Red Alert!

Saving the Planet with Indigenous Knowledge

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Author: Daniel Wildcat

Publisher: Fulcrum Publishing

ISBN: 1555917992

Category: Nature

Page: 128

View: 4295

What the world needs today is a good dose of indigenous realism, says Native American scholar Daniel Wildcat in this thoughtful, forward-looking treatise. Red Alert! seeks to debunk the modern myths that humankind is the center of creation.

Mexican-Origin Foods, Foodways, and Social Movements

Decolonial Perspectives

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Author: Devon Peña,Luz Calvo,Pancho McFarland,Gabriel R. Valle

Publisher: University of Arkansas Press

ISBN: 1682260364

Category: Political Science

Page: 469

View: 8994

This collection of new essays offers groundbreaking perspectives on the ways that food and foodways serve as an element of decolonization in Mexican-origin communities. The writers here take us from multigenerational acequia farmers, who trace their ancestry to Indigenous families in place well before the Oñate Entrada of 1598, to tomorrow’s transborder travelers who will be negotiating entry into the United States. Throughout, we witness the shifting mosaic of Mexican-origin foods and foodways in the fields, gardens, and kitchen tables from Chiapas to Alaska. Global food systems are also considered from a critical agroecological perspective, including the ways colonialism affects native biocultural diversity, ecosystem resilience, and equality across species, human groups, and generations. Mexican-Origin Foods, Foodways, and Social Movements is a major contribution to the understanding of the ways that Mexican-origin peoples have resisted and transformed food systems. It will animate scholarship on global food studies for years to come.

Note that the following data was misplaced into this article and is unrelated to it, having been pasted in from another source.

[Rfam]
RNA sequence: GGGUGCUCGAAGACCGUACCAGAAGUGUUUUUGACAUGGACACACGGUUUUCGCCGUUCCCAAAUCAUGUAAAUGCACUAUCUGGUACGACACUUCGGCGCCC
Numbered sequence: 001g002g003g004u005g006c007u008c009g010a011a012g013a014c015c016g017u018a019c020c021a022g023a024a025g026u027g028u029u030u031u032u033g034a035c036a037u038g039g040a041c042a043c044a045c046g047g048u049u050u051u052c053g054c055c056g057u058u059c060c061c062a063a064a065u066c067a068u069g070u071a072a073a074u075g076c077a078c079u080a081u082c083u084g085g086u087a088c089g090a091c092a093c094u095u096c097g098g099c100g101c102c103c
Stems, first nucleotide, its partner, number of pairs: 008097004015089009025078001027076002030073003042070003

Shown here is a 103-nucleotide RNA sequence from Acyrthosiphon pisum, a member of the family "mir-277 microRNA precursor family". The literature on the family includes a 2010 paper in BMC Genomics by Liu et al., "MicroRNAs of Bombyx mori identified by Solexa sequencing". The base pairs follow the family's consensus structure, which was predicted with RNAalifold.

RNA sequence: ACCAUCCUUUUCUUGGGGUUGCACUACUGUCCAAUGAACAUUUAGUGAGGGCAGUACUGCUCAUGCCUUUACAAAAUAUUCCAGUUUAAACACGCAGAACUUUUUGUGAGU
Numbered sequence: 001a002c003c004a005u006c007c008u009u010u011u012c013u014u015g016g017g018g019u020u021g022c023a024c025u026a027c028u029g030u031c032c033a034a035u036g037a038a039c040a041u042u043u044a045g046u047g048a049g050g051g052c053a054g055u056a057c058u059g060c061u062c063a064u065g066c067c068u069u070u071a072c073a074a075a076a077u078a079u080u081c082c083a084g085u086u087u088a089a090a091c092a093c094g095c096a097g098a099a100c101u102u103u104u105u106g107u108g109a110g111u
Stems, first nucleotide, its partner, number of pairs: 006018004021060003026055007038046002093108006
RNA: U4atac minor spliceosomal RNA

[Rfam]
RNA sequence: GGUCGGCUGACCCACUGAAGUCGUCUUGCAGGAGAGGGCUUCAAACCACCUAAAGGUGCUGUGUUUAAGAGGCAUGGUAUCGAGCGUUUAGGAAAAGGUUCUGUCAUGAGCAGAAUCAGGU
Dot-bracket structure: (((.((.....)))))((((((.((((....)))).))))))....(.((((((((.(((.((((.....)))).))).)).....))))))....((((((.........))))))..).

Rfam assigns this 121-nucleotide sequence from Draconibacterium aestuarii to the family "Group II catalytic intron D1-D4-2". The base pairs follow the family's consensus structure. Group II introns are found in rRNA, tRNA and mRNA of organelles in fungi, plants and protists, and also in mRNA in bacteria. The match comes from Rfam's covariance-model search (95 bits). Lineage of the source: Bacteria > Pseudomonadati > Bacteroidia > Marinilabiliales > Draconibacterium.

What We Think About When We Try Not To Think About Global Warming

Toward a New Psychology of Climate Action

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Author: Per Espen Stoknes

Publisher: Chelsea Green Publishing

ISBN: 1603585834

Category: Political Science

Page: 248

View: 6107

Today, about 98 percent of scientists affirm that climate change is human made, and about 2 percent still question it. Despite that overwhelming majority, though, about half the population of rich countries, like ours, choose to believe the 2 percent. And, paradoxically, this large camp of deniers grows even larger as more and more alarming proof of climate change has cropped up over the last decades. This disconnect has both climate scientists and activists scratching their heads, growing anxious, and responding, usually, by repeating more facts to "win" the argument. But, the more climate facts pile up, the greater the resistance to them grows, and the harder it becomes to enact measures to reduce greenhouse gas emissions and prepare communities for the inevitable change ahead. Is humanity up to the task? It is a catch-22 that starts, says psychologist and climate expert Per Espen Stoknes, from an inadequate understanding of the way most humans think, act, and live in the world around them. With dozens of examples, he shows how to retell the story of climate change and apply communication strategies more fit for the task.

Harpers Weekly

A Journal of Civilization

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Author: N.A

Publisher: N.A

ISBN: N.A

Category: United States

Page: N.A

View: 5272

Chambers's Encyclopaedia

A Dictionary of Universal Knowledge

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Author: David Patrick,William Geddie

Publisher: N.A

ISBN: N.A

Category: Encyclopedias and dictionaries

Page: N.A

View: 7427